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NATURE AS A HEALER OF DEPRESSION

 NATURE AS A HEALER OF DEPRESSION

Most of us live near somewhere that’s natural. Be it a backyard, nature strip, a stream, a      riverside, a lake or a beach.

Research at the University of Minnesota reveals that environments can increase or reduce our stress, which in turn impacts our bodies. What you are seeing, hearing, experiencing at any moment is changing not only your mood, but how your nervous, endocrine, and immune systems are working.

Exposure to nature not only makes you feel better emotionally, it contributes to your physical well-being, reducing blood pressure, heart rate, muscle tension, and the production of stress hormones.

Being in nature, or even viewing scenes of nature, reduces anger, fear, and stress and increases pleasant feelings. Exposure to nature not only makes you feel better emotionally, it contributes to your physical well-being, reducing blood pressure, heart rate, muscle tension, and the production of stress hormones. It may even reduce mortality, according to scientists such as public health researchers Stamatakis and Mitchell.

And David Strayer, cognitive psychologist at the University of Utah, who specializes in attention, is in a unique position to understand what the stress of modern life does to us. An avid backpacker, he thinks he knows the antidote to depression: Nature.

Real-Life Examples of People Helped by Nature

Cheryl: After months fruitlessly searching for a job after graduation, Cheryl was losing confidence in herself. Seeing she was depressed, her parents gifted her with two weeks of wilderness training. Cheryl returned as a new person.

Of her experience, she said, “I learned the depth of my strength and how much I could accomplish. My courage surprised me…Being surrounded by nature reminded me to keep the Big Picture in mind not only during my wilderness experience, but also when I returned home. Life is in front of me and I have lots of options.”

Terry: Terry was suffering from one of the most powerful bouts of depression in his life. His therapist chose an unconventional treatment and sent Terry to his farm, located several miles outside city limits.

It was winter, and Terry noticed the way the wind slapped him in the face when he got out of his truck. Snow covered the flat land as far as the horizon line. Terry’s boots sank into the snow as he walked. He settled beside a frozen pond and noticed that the sensory input from his surroundings—the frigid wind, the blinding snow—had distracted him from his own depressed mental chatter.

Sitting next to the pond, he began to think about what lay underneath the ice. The fish and frogs and larvae that normally thrived under the water were all sleeping, he realized. As the snow began to fall on his own body, he realized that he was not separate from the sleeping animals and organisms below the surface of the pond. “I realized that my depression is like the snow,” he said. “It covers everything in me, and it’s like my heart has gone to sleep…but I’m not dead inside. I’m resting.”

James: At fifty, James was beginning to feel the effects of working sixty hours a week, rarely exercising, and eating lunch at his desk. He was overweight, had high blood pressure, and always felt tired. On the advice of his doctor, James began a green exercise program with a local community group that walked through the countryside on Saturdays.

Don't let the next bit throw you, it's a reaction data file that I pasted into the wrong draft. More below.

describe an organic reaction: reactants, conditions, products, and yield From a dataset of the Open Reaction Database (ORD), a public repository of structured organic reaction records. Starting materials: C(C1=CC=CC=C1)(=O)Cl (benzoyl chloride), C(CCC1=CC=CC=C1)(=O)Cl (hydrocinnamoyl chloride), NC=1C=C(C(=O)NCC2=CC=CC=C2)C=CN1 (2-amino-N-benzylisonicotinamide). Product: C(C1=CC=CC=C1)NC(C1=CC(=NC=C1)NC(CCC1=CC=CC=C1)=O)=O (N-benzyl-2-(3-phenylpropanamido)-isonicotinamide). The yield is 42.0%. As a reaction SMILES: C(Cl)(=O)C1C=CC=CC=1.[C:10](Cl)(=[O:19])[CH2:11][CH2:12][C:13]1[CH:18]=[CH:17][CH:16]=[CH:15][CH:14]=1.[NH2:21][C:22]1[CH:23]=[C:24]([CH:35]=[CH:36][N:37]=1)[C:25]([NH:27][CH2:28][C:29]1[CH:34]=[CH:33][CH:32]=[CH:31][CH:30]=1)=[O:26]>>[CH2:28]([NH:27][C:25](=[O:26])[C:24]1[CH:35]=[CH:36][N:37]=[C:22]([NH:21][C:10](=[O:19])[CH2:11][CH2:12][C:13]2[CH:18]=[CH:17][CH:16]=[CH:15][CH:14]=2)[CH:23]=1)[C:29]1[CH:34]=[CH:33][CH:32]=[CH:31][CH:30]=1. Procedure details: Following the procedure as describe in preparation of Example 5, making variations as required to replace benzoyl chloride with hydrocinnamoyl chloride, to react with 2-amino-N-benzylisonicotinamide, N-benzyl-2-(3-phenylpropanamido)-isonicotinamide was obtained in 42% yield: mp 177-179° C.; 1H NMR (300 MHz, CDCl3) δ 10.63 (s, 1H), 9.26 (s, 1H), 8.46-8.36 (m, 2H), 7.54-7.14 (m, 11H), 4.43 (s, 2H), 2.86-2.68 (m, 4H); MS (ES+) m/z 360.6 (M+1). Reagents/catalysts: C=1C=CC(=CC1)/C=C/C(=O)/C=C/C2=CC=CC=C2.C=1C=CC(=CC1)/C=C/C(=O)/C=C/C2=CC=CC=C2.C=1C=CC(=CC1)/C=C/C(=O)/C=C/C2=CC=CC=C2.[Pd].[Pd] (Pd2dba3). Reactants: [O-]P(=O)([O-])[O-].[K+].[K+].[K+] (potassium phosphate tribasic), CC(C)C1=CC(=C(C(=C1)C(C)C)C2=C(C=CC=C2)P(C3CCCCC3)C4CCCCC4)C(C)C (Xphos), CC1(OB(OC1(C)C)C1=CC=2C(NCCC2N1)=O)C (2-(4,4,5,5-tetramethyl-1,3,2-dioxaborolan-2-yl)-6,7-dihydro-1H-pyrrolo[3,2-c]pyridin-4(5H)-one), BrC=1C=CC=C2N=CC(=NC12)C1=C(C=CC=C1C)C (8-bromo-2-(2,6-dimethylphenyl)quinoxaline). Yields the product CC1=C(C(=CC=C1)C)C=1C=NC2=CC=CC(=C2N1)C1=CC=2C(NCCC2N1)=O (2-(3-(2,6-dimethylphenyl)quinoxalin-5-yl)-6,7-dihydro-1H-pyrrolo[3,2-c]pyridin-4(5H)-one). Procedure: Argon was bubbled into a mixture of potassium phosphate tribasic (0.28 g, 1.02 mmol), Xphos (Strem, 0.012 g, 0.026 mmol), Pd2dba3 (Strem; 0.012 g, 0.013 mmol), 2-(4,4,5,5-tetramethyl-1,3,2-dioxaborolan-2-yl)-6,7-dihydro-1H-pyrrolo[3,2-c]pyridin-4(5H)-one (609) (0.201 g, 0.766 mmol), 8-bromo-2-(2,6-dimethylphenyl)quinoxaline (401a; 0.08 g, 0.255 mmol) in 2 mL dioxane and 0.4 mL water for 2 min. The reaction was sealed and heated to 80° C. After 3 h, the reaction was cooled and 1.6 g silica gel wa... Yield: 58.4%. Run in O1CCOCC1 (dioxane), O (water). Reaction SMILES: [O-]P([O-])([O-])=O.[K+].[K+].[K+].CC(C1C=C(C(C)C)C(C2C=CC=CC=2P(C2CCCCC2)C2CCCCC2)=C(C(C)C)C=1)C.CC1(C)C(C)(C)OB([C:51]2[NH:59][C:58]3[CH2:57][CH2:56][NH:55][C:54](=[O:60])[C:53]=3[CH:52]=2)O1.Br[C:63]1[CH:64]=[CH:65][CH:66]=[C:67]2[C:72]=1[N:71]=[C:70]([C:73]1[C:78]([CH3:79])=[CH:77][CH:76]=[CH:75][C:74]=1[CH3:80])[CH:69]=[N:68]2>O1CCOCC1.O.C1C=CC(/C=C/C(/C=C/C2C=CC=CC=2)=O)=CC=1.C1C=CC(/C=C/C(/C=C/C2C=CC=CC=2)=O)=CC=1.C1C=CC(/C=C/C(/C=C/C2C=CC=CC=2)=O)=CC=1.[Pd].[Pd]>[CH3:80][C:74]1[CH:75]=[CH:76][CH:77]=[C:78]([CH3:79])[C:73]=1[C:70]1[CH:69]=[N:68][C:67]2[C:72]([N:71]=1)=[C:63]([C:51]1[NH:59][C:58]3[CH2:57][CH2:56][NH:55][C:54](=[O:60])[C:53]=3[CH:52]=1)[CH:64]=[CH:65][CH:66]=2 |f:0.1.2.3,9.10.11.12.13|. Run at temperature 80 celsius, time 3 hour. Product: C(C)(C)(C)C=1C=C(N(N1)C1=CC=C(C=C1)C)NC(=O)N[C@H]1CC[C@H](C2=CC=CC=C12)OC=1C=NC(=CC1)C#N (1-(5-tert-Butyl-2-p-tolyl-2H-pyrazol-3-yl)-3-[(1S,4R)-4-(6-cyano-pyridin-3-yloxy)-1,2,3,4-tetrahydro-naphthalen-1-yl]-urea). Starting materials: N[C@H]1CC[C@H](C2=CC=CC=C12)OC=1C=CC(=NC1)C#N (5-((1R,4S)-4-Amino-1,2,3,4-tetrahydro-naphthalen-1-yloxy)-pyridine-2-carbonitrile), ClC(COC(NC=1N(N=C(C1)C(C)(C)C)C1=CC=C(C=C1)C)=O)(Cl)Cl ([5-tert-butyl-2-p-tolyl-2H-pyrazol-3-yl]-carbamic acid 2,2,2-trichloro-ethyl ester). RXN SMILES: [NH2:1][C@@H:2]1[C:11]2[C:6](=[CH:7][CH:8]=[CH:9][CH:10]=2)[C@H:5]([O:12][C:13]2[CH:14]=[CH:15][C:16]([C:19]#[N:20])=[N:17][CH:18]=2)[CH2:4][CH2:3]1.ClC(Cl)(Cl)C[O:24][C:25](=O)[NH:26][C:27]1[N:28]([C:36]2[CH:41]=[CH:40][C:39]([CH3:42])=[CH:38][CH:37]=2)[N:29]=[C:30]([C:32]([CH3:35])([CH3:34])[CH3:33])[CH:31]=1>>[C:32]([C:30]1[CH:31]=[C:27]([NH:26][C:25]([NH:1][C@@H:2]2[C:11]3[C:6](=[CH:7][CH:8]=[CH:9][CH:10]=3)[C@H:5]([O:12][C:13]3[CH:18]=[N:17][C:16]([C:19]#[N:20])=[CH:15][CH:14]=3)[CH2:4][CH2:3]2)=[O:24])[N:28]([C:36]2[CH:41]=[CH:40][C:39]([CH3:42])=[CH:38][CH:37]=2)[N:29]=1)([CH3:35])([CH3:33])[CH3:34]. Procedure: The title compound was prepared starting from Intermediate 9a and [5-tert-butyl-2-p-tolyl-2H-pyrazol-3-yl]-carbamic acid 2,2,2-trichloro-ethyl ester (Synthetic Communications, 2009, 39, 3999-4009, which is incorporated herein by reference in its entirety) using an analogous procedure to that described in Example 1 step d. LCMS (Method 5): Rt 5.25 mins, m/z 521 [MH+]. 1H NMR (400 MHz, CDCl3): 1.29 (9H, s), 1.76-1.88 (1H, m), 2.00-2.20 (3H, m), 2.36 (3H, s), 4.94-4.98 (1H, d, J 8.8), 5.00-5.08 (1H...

James was awed by the natural display of the trees and the quiet hum of wildlife along the hiking trails. The group gradually began jogging and rock climbing. Within a few months, James’s blood pressure had decreased, he had lost several pounds, and he had more energy. “Just by spending time outdoors each week I felt rejuvenated and relaxed when I came into the office on Monday,” he said.

And David Strayer said “If you can have the experience of being in the moment for two or three days, it seems to produce a difference in qualitative thinking.”

Strayer has demonstrated as much with a group of Outward Bound participants, who performed 50 percent better on creative problem-solving tasks after three days of wilderness backpacking. The three-day effect, he says, is a kind of cleaning of the mental windshield that occurs when we’ve been immersed in nature long enough.

 Now I am not saying that you should go to the same extremes as the people in the above examples did, but you if you’ve been cooped up indoors ruminating in your own thoughts, even sitting out in the sun in your backyard  could be a good start!

Today I walked up the hill to the top of local dunes. On the path near the top of the stairs a beautiful lizard stopped in front of my feet. Curious about what it would do, I watched it for a while and it continued its crossing into the bushes on the other side.  I love our local wildlife!

Then I walked down the stairs to the beach, kicked off my footwear and walked toward the ocean.  The sun was out, and there were a few fluffy white clouds in the distance. The sea was rolling gently toward the shore with the soft sounding waves breaking as they reached the shallows.

I walked northward along the beach. A few people were there with their dogs. A lovely black and white border collie ran toward me and allowed me to pat her. I patted her, waved to her owner then walked on.

Near the far end of the beach there is a group of flat volcanic rocks. I stood on one of rocks and let the waves lap gently over my feet. It felt so good. Sun, sea, air and spirit all in one. I indulged all my senses.

Not everyone is like me. Not everyone is a nature lover. But if you’re not, I do suggest you try being with nature for a while. It could bring about a total transformation.

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God Bless

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